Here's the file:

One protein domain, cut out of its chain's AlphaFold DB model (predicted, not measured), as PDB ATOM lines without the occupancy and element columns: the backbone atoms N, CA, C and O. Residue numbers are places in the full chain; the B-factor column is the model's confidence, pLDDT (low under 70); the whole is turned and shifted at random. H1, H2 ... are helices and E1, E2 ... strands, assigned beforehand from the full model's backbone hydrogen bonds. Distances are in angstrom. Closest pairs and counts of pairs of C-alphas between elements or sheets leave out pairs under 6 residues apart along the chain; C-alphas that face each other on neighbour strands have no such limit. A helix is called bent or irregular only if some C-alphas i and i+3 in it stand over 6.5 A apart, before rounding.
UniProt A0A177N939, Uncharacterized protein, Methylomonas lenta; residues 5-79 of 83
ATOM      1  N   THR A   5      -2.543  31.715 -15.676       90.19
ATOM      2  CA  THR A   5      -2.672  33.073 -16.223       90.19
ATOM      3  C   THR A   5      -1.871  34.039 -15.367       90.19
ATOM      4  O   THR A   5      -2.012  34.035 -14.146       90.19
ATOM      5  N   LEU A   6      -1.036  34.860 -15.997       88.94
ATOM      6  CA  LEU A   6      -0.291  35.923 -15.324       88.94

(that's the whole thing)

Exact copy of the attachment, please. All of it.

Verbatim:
One protein domain, cut out of its chain's AlphaFold DB model (predicted, not measured), as PDB ATOM lines without the occupancy and element columns: the backbone atoms N, CA, C and O. Residue numbers are places in the full chain; the B-factor column is the model's confidence, pLDDT (low under 70); the whole is turned and shifted at random. H1, H2 ... are helices and E1, E2 ... strands, assigned beforehand from the full model's backbone hydrogen bonds. Distances are in angstrom. Closest pairs and counts of pairs of C-alphas between elements or sheets leave out pairs under 6 residues apart along the chain; C-alphas that face each other on neighbour strands have no such limit. A helix is called bent or irregular only if some C-alphas i and i+3 in it stand over 6.5 A apart, before rounding.
UniProt A0A177N939, Uncharacterized protein, Methylomonas lenta; residues 5-79 of 83
ATOM      1  N   THR A   5      -2.543  31.715 -15.676       90.19
ATOM      2  CA  THR A   5      -2.672  33.073 -16.223       90.19
ATOM      3  C   THR A   5      -1.871  34.039 -15.367       90.19
ATOM      4  O   THR A   5      -2.012  34.035 -14.146       90.19
ATOM      5  N   LEU A   6      -1.036  34.860 -15.997       88.94
ATOM      6  CA  LEU A   6      -0.291  35.923 -15.324       88.94